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Indigenization Guide: Acknowledging Traditional Territories

Ninety-five percent of British Columbia, including Vancouver, is on unceded traditional First Nations territory. Unceded means that First Nations people never ceded or legally signed away their lands to the Crown or to Canada. A traditional territory is the geographic area identified by a First Nation as the land they and/or their ancestors traditionally occupied and used.

Before beginning an event, meeting, or conference, it is proper protocol to acknowledge the host nation, its people and its land. You may hear someone begin an event by saying something like this:“Before we begin, I would like to acknowledge that we are meeting today on the traditional territories of the ________________ people (or Nation). We thank them for allowing us to meet and learn together on their territory.”

Here is a map of some of the First Nation traditional territories in British Columbia:

Map showing First Nations Territories in B.C.
Fig 1.6: Some First Nation territories across British Columbia.

It’s important to note that maps are colonial and political objects, and they can exercise power by what they include and exclude. This map in particular is simplified and incomplete. Many nations are not included, and the map itself implies clear borders between nations, which was often not the case. For example, the Sinixt Nation (whose traditional territories extend across the American border through the B.C. interior and up to north of Revelstoke) is excluded from this map. This is likely because in 1956, the Canadian government declared the Sinixt Nation extinct in Canada, a ruling that members of the Sinixt Nation have been successfully opposing through the court systems (see Indigenous Peoples living in U.S. can claim Aboriginal rights in Canada: Supreme Court and Sinixt Indigenous nation not ‘extinct’ in Canada, Supreme Court rules). Here are some maps compiled by the Sinixt Nation to counter that erasure: Maps – Sinixt Nation.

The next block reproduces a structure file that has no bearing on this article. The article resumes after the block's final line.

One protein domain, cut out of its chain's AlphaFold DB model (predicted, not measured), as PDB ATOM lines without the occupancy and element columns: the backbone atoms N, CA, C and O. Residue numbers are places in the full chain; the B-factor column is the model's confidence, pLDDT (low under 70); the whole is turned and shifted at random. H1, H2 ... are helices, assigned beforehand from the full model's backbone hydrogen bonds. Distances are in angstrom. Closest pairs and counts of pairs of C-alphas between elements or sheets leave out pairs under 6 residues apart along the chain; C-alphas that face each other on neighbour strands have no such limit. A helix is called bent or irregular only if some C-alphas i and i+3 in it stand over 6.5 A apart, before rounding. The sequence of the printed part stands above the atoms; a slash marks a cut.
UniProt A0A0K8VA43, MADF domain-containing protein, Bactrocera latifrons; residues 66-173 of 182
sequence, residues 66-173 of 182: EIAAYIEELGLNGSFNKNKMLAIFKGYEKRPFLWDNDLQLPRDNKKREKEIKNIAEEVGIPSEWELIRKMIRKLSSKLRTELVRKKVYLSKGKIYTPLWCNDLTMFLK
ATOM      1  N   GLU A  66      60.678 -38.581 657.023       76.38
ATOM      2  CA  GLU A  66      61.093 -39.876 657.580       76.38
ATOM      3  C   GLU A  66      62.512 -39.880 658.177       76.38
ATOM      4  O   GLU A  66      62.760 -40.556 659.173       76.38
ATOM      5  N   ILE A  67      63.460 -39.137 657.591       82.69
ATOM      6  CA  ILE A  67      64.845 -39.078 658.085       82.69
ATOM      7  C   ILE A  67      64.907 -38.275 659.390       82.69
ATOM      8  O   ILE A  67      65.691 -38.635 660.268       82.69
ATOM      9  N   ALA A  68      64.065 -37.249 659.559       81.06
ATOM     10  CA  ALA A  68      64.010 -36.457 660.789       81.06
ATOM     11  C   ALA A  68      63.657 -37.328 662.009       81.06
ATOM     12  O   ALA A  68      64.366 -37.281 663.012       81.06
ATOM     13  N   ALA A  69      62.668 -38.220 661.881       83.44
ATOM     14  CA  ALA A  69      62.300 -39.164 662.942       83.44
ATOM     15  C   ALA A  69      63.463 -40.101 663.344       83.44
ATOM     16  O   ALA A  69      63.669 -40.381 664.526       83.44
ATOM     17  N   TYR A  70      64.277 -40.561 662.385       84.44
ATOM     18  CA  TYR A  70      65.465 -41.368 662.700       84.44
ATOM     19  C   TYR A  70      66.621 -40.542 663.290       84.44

Wherever you are located, you will need to research how to properly acknowledge the lands you are on. A good place to start is Native-Land.ca or the websites of local nations.

Media Attributions

  • Fig 1.6: Map showing First Nations territories in B.C. by the British Columbia Ministry of Education. It is not subject to the Creative Commons license and may not be reproduced without the prior and express written consent of the British Columbia Ministry of Education.

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